The battle for the next generation of optical discs is over. Toshiba threw in its tattered towel today, pulling the plug on its HD-DVD format and ceding the high-def disc standart war to Sony's (NYSE: SNE) Blu-ray.

Toshiba will no longer make or market HD-DVD players, giving Blu-ray clear access to pitch itself as the DVD of the future.

This really wasn't Toshiba's decision. As studios began gravitating toward Blu-ray, retailers started following suit. Over just the past few days, Wal-Mart (NYSE: WMT), Netflix (Nasdaq: NFLX), and Best Buy (NYSE: BBY) had committed to phasing out their HD-DVD offerings.

The battle is eerily similar to VHS and Betamax's fight to become the videocassette format of choice. But this time, Sony -- the loser that backed Betamax -- gets to take a victory lap.

Sony's win should also trickle down to benefit its PlayStation 3 console. The video game system had struggled to win an audience until recent price cuts made it competitive with the Nintendo (OTCBB: NTDOY.PK) Wii and Microsoft's (Nasdaq: MSFT) Xbox 360. The PS3 remains a distant third-place player, but now that everyone can rally around Blu-ray as the battlefield survivor, the PS3's ability to play Blu-ray discs will make it a more compelling purchase.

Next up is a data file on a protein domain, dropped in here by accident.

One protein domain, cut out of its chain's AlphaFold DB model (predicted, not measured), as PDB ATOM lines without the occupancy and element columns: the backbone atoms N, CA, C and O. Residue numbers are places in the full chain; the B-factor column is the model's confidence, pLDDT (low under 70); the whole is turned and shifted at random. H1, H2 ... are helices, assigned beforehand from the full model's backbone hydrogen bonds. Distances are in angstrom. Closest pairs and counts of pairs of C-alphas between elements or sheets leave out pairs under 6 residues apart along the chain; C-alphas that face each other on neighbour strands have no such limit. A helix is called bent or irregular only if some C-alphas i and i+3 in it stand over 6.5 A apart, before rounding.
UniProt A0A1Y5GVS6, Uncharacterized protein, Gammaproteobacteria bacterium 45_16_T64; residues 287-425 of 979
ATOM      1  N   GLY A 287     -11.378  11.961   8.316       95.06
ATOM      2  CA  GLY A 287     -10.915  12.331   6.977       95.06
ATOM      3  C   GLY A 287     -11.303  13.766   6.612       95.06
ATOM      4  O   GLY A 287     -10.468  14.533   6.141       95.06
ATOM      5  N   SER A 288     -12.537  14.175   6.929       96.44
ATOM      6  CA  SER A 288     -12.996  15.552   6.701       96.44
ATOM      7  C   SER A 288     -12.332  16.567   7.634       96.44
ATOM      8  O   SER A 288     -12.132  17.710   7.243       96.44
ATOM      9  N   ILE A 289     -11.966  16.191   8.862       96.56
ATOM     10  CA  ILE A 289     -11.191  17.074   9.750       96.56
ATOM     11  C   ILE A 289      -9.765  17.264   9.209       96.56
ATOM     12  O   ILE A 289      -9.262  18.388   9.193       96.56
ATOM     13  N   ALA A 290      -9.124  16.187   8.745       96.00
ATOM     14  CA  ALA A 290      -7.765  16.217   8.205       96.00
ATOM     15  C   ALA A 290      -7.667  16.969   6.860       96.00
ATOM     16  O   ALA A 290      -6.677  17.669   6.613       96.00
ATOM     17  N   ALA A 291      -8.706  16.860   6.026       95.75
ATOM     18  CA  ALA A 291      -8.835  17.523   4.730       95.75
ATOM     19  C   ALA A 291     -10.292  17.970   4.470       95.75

Toshiba won't be the only loser here. Microsoft is also left smarting. The company has been selling an HD-DVD drive as a peripheral accessory to Xbox 360s. With no new titles coming out on the platform, owners will feel slighted in owning a relic. They may be able to get sweet deals on existing flicks, but it's bound to leave a bad taste in the mouth of its supporters.

Don't spend too much time mourning for the losers, though. The industry needed this. Consumers were reluctant to upgrade their DVD players until one of the two next-generation platforms finally won out. Studios will now be able to make more money off the pricier Blu-ray discs. Consumer-electronics superstores will have a clear marketing push, once they clear out their now-obsolete HD-DVD players. Consumers will get sharper-looking discs relative to their current DVD collection, without the fear of near-term obsolescence.

Everybody wins. In time, even Microsoft and Toshiba will lick their wounds and cash in on the Blu-ray bandwagon. It's inevitable, and now it's in brilliant high-def.

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